To simply summarize, the first level of protection against cardiovascular disease would be to avoid high levels of bad (LDL) cholesterol in the blood. The next level of prevention would be avoiding inflammation so that fatty arterial streaks are not developed. In periods of inflammation, certain processes such as monocyte adhesion can occur:
Monocytes are white blood cells that can potentially get absorbed into the cardiovascular system hence the term monocyte adhesion.
These researchers conducted an experiment in vitro (test tube/culture dish) to see if specialty and common mushrooms can inhibit certain cellular processes that are associated with inflammation in the arteries (such as binding of monocytes), which is associated with CVD.
Here’s what happened:
Human aortic endothelial cells were soaked in a control medium or a medium containing extracts of several different mushrooms:
- Agaricus bisporus (white button and crimini)
- Lentinula edodes (shiitake)
- Pleurotus ostreatus (oyster)
- Grifola frondosa (maitake)
After being incubated overnight, researchers found that the cells that were incubated with the mushrooms bound significantly fewer monocytes in pro-inflammatory conditions which again is an associative factor of CVD.
These data provide evidence that dietary mushrooms can inhibit cellular processes such as adhesion molecule expression and ultimate binding of monocytes to the endothelium under pro-inflammatory conditions, which are associated with CVD. As a result, these findings support the notion that dietary mushrooms can be protective against CVD.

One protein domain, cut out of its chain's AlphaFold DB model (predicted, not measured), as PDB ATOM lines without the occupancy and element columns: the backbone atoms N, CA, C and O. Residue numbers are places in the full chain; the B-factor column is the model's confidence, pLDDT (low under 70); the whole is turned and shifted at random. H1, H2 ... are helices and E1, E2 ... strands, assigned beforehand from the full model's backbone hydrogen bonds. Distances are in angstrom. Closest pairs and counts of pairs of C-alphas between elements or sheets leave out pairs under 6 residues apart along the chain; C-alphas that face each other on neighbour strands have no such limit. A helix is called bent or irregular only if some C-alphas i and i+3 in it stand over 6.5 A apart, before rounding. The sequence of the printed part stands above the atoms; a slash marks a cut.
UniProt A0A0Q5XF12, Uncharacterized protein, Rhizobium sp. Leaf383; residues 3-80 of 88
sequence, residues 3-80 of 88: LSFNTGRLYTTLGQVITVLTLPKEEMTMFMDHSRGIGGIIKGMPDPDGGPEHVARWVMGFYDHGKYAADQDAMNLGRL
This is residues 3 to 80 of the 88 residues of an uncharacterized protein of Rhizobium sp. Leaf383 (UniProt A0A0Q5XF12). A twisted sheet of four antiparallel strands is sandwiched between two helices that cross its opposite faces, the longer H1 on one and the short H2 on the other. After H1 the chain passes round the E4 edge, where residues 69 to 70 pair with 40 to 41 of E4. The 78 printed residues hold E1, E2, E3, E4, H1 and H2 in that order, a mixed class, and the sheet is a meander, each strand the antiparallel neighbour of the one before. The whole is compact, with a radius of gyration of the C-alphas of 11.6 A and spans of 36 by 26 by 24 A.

For those among us who are budget conscious – the common white mushroom actually performed the best, so there’s no reason to go out seeking any kind of expensive and exotic fungi.
Mushrooms and Breast Cancer
Research has shown that an enzyme called aromatase plays a big role in the development of breast cancer. This enzyme is responsible for synthesizing estrogen which can be utilized by tumors to proliferate (source).
Because anti-aromatase phytochemicals are also present in plant foods such as white button mushrooms, researchers decided to investigate whether or not white button mushroom extract in a petri dish (in vitro) could prevent the proliferation of breast cancer cells (study here).
Researchers confirmed that this was indeed the case. They concluded that:
Diets high in mushrooms may modulate the aromatase activity and function in chemoprevention in postmenopausal women by reducing the in situ production of estrogen.